Solubility faired well, too, scoring 3 out of 5. “When using the minimum amount of liquid recommended it’s a bit thicker than I prefer, but it’s still drinkable. I didn’t notice any settling or grittiness,” Frieda mentions.

Frieda did experience some mild GI distress after drinking her Shaklee protein supplement, causing her to rate the shake a 3 out of 5 for side effects.

Protein Per Serving 20 g
Price Per Serving$3.89 (Based on the company website, as Amazon is sold out)
FlavorsFrench Vanilla, Rich Chocolate, Cafe Latte, Strawberry
Third-Party Tested?No

Best-Tasting Soy Protein Powder: NOW Sports Soy Protein

Good for: individuals who want to switch up the taste every now and then

Best Tasting

NOW Sports Soy Protein

GGR Score: 4.1 starstarstarstarstar

Product Highlights

  • Soy protein isolate
  • Unfavored powder
  • Informed Sport tested
  • Kosher, Vegan, and non-GMO
  • 20 g of protein per serving
  • GMP quality assured

Pros & Cons

Pros

  • No artificial ingredients or sweeteners
  • Non-GMO soy
  • One-ingredient protein powder

Cons

  • Unflavored protein can be strange-tasting
  • May be better for baking than shakes

Bottom Line

NOW Sports Soy Protein features only one ingredient: soy protein isolate (from non-GMO soy). This unflavored powder can be added to smoothies or used in baking. It’s also priced under $1 per serving.

Now Foods hit it out of the park with its Sports Soy Protein powder. It earned an overall high score of 4.1 out of 5, with high marks for its price, taste, and solubility.

At just $0.53 for each 20-gram serving of protein, it earned a whopping 5 out of 5 for price. Frieda Johnson, GGR editor, gave it a 3 out of 5 for taste and a 4 out of 5 for solubility:

“For an unflavored soy protein powder, this is about what I’d expect. It’s not something you’d want to drink plain, but it has a mild enough flavor to mix well into smoothies. It blends well and has a smooth texture, although it gets a little foamy and there was a small bit of settling. I mixed it with about 10 ounces of water and it wasn’t too thick.”

A container of Now soy protein next to a shaker bottle

This unflavored protein powder is like a blank canvas. Depending on your preferences, you can drink it in a small cup of soy milk or fix up a decadent smoothie with fresh fruit, veggies, and stevia. The possibilities are endless; you’ll never get bored with your protein shake’s taste!

RELATED: Protein Smoothie Recipes

Protein Per Serving 20 g
Price Per Serving$0.53
FlavorsUnflavored
Third-Party Tested?No, in-house testing

Best Gluten-Free Soy Protein Powder: Naturade Total Soy

Good for: individuals with celiac disease or gluten intolerance

Best Gluten-Free

Naturade Total Soy

GGR Score: 3.56 starstarstarstarstar

Product Highlights

  • Soy meal replacement shake
  • 13 g of protein per serving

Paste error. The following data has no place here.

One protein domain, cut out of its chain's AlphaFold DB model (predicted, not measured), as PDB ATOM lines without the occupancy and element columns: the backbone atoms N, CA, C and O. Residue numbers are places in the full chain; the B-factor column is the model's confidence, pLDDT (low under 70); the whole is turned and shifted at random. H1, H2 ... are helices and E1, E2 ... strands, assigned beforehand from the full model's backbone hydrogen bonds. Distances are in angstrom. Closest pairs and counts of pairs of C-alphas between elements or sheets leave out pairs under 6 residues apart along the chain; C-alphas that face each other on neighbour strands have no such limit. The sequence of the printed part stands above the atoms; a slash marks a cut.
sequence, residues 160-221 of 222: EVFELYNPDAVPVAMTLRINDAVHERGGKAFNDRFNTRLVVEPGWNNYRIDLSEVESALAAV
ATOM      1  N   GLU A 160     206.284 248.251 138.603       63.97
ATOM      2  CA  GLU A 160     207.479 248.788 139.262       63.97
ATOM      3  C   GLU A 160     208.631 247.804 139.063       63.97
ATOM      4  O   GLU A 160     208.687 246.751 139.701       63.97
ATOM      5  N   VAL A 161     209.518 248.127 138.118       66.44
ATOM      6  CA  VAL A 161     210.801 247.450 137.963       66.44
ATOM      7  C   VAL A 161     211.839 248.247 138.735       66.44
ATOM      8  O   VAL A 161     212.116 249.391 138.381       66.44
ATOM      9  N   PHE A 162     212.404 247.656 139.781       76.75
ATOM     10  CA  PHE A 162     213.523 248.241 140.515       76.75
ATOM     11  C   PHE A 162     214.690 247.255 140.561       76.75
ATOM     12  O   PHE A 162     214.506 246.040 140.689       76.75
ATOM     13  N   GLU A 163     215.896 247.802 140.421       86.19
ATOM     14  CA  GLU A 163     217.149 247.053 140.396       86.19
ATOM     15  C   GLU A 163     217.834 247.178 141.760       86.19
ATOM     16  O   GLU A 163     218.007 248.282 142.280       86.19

• 140 calories per serving
  • 24 vitamins and minerals
  • Gluten-free
  • Lactose free

Pros & Cons

Pros

  • Non-GMO soy
  • About $1 per serving
  • Sweetened with cane sugar

Cons

  • 140 calories is too low for a meal
  • 13 g of protein is fairly low
  • Carbohydrate content almost outshines protein

Bottom Line

Naturade Total Soy is a meal replacement shake formulated from non-GMO soy. While all three macronutrients are present for a meal replacement shake, the calorie content is too low to be considered a true meal replacement. On Amazon, this meal replacement shakes comes in several different container sizes including 15- and 30- serving containers.

In our search for the best soy protein powder, Naturade Total Soy made the cut as the best gluten-free soy protein powder. Out of a possible 5, it scored 3.56 overall, with its most significant deductions coming from taste and formulation.

Erin Chancer, GGR senior editor and certified nutrition coach, tried Naturade Total Soy and shared her experience:

“This was not the most pleasant experience all around. To start, this shake only contains 13 grams of protein per serving with 15 grams of carbs and 8 grams of added sugar.”

Those carbs and the added sugar detract from the primary focus of the dietary supplement—to increase protein intake. Therefore, the formulation scored a 2 out of 5.

Naturade Total Soy protein mixed in a shaker cup

Erin went on to say, “I also don’t love the branding as a weight loss shake. It says, ‘Replace a meal & lose weight’ on the bottle. However, there are instructions/steps on the label to only replace one meal and still eat a well-balanced diet and exercise. I could see losing weight using this shake only because it would kill my appetite.”

RELATED: Is Protein Powder Good for Weight Loss?

Naturade Total Soy didn’t fare well in the taste category, scoring 1.75 out of 5. “Oh boy, I’d liken it to chocolate-flavored Playdough (I don’t eat a lot of Playdough, that’s just what came to mind.) The more I drank it (for Science) the more I got used to the flavor. That said, I doubt I’ll continue to use this,” shared Erin.

Solubility scored better, with a 4.5 out of 5. Erin found that the powder dissolved and mixed well in the shaker cup with a whisk ball, and it didn’t appear to clump up when sitting. If you’re on the fence about trying Naturade Total Soy, its price scored 4.8 out of 5, making it an affordable trial run. 

Protein Per Serving 13 g
Price Per Serving$0.91
FlavorsVanilla, Chocolate, Horchata
Third-Party Tested?No

Can You Build Muscle with Soy Protein Powder?